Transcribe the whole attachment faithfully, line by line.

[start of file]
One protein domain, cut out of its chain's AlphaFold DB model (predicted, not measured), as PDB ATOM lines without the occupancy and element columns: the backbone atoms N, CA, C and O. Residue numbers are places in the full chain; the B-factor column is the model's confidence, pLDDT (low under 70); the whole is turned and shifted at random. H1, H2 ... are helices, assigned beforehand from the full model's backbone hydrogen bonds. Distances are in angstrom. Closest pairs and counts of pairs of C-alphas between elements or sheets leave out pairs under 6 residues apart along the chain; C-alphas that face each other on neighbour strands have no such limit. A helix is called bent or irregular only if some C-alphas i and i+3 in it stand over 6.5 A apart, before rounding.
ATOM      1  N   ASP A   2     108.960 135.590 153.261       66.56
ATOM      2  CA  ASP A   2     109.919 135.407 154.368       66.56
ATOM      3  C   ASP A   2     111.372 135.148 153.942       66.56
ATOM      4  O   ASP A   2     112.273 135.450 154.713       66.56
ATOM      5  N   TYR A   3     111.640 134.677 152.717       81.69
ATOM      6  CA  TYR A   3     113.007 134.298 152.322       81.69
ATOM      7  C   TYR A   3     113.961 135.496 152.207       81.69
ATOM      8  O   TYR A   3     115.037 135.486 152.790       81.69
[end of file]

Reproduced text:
One protein domain, cut out of its chain's AlphaFold DB model (predicted, not measured), as PDB ATOM lines without the occupancy and element columns: the backbone atoms N, CA, C and O. Residue numbers are places in the full chain; the B-factor column is the model's confidence, pLDDT (low under 70); the whole is turned and shifted at random. H1, H2 ... are helices, assigned beforehand from the full model's backbone hydrogen bonds. Distances are in angstrom. Closest pairs and counts of pairs of C-alphas between elements or sheets leave out pairs under 6 residues apart along the chain; C-alphas that face each other on neighbour strands have no such limit. A helix is called bent or irregular only if some C-alphas i and i+3 in it stand over 6.5 A apart, before rounding.
ATOM      1  N   ASP A   2     108.960 135.590 153.261       66.56
ATOM      2  CA  ASP A   2     109.919 135.407 154.368       66.56
ATOM      3  C   ASP A   2     111.372 135.148 153.942       66.56
ATOM      4  O   ASP A   2     112.273 135.450 154.713       66.56
ATOM      5  N   TYR A   3     111.640 134.677 152.717       81.69
ATOM      6  CA  TYR A   3     113.007 134.298 152.322       81.69
ATOM      7  C   TYR A   3     113.961 135.496 152.207       81.69
ATOM      8  O   TYR A   3     115.037 135.486 152.790       81.69